The more I progress in my own career, I realise how much I learnt from them and how much I inspired to be like them and pass on opportunities that they gave to me. This is the direct ripple effect that representation can have – I have always felt like I could progress within my career, as I was surrounded by women that already had. Within my own company, I look around and see inspiring women who are succeeding and driving change – such as Francesca Coia who implemented the Period Policy and the Career Ready programme within our business, or Gill Jarvie who continues to support women within The Freethinking Group, as well as our wider industry as IPA Chair for Scotland.
It is vital to have women in key decision making roles to ensure that issues that impact women are raised, as well as policies put in place to protect and support women. I feel in a lucky position to be in an industry that does highlight women, but if we are going to talk-the-talk, we first need to walk-the-walk. It is important for our industry to continually audit what is currently being done and making those small changes which can end up having a significant impact. I
It is equally as important that men, particularly senior men, are involved in this journey. I remember once reading a post by Amy Kean about when she creates a women-only initiative, someone will always say “where are the men?” We need our industry to continue to call out “where are the women?” be that in a panel, opinion piece, in the senior leadership team or at the top table making decisions.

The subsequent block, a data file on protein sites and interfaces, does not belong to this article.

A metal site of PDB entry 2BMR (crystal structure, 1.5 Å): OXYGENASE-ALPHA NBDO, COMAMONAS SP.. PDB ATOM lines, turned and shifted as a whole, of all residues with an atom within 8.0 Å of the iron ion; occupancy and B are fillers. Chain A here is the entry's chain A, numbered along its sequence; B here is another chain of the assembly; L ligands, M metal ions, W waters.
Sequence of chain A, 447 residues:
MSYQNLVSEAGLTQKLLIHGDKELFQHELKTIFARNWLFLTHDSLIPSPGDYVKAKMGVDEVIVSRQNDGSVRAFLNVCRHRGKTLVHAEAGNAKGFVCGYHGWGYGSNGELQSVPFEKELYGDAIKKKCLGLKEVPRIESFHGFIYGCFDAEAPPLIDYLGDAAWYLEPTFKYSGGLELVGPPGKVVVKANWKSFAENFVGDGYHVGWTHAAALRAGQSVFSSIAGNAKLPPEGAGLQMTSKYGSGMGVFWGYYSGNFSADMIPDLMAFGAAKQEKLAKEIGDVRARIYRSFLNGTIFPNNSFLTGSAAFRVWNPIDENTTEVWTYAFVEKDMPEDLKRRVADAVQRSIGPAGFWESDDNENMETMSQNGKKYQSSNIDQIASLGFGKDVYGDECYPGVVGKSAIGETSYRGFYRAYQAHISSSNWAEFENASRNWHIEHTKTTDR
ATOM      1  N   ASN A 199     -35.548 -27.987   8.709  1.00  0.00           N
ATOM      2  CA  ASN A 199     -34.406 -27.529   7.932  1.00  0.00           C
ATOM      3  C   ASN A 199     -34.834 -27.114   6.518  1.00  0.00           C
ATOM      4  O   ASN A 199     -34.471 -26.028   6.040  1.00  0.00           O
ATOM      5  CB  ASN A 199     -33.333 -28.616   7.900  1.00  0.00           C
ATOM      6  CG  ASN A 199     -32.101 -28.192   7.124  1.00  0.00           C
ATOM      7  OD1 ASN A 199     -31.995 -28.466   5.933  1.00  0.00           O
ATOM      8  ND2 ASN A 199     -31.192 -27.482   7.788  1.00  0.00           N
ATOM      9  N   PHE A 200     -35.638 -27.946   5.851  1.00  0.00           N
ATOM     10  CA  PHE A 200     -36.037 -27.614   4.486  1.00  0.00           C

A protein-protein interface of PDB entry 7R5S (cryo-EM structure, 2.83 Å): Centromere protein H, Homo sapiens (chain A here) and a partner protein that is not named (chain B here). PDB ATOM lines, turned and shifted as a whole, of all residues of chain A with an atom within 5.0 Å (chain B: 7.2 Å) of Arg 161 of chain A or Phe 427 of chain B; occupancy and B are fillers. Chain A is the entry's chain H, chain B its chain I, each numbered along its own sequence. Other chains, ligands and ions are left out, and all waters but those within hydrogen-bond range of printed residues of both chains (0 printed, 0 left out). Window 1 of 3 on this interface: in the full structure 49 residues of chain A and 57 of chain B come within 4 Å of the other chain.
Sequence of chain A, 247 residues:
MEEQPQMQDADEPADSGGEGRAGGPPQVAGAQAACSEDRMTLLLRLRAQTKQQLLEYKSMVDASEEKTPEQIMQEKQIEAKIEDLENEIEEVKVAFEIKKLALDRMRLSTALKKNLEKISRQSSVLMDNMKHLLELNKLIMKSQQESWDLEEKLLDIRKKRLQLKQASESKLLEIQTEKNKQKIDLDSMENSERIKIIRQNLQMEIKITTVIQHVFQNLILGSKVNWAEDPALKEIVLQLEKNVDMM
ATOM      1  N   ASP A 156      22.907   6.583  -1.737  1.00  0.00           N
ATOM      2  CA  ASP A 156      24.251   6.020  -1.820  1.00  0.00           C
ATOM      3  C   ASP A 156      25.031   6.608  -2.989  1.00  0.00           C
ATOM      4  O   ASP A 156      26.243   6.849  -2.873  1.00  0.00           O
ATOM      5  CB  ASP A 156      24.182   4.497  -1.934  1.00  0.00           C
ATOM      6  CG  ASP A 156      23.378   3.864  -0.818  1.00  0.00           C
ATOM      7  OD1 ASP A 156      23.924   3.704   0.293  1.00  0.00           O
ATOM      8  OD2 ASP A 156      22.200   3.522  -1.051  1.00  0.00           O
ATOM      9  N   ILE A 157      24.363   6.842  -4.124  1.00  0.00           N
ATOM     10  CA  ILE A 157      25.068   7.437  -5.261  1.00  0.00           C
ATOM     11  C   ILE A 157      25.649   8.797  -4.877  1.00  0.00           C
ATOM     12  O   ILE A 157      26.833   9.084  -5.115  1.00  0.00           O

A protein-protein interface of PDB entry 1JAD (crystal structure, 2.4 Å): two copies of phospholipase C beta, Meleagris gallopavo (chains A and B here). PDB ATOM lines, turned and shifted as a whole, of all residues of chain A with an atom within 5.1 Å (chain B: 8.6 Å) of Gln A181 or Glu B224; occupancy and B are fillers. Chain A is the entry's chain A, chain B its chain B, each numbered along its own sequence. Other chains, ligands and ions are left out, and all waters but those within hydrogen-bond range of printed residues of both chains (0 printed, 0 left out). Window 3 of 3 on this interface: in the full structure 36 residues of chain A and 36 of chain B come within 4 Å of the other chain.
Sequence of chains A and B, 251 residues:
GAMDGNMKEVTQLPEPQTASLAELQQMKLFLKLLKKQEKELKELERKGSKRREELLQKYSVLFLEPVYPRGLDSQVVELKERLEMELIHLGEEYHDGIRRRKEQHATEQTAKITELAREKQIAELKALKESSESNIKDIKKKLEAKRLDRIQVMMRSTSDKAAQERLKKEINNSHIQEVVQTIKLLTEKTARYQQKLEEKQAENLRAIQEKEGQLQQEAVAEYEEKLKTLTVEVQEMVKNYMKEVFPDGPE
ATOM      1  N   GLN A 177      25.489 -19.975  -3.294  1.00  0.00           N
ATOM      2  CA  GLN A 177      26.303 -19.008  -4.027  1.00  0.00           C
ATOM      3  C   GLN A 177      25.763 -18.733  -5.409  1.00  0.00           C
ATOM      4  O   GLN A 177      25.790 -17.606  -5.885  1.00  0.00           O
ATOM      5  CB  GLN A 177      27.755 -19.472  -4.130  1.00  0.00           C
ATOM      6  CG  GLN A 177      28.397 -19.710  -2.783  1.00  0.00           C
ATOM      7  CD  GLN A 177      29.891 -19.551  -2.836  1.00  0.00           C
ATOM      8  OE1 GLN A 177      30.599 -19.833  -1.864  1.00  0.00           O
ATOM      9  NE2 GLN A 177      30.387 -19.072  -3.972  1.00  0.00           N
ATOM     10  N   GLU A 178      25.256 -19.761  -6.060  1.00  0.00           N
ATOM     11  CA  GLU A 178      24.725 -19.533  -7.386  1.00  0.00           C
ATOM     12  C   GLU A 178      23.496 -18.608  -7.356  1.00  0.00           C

What is the biggest misconception about women and by women in the digital industry?
The first thing that pops in my mind is a conversation I recently had with my friend and mentor, Daniela Gauntlett. There was a recent period in my life in which I honestly felt like I was spinning far too many plates, and on a phone call to Dani she recommended that I simply just put some back into the cabinet. We spoke about priotisation and simply saying ‘no.’ She had mentioned a book, ‘Essentialism’ by Greg McKeown which talks about doing what matters without feeling exhausted and burnt out.
Where I am going with this is that I think a misconception that women can sometimes have is that they can’t say no and that to succeed they have to do it all. I am definitely guilty of this, but I have started lowering my hand and focusing on a few things that I feel passionate about and have enough energy and time to make a positive change on. By saying no, it also offers someone else an opportunity to say yes and make their own success from it.
What is your biggest achievement in digital to date?
My current role within Numodo is my biggest achievement in digital to date. When I moved from London to Edinburgh, I didn’t think I would ever have the opportunity to work in the programmatic industry in Scotland and I am genuinely so proud to be part of a team of people who are so passionate about shaping and driving the programmatic industry forward in the North & Scotland.
Dan and I co-lead the day-to-day of Numodo, a small (yet mighty!) programmatic trading desk based between Edinburgh and Manchester. The teams desire to deliver innovation and go beyond what is expected is continually inspiring and any achievement, big or small, always feels like a massive win.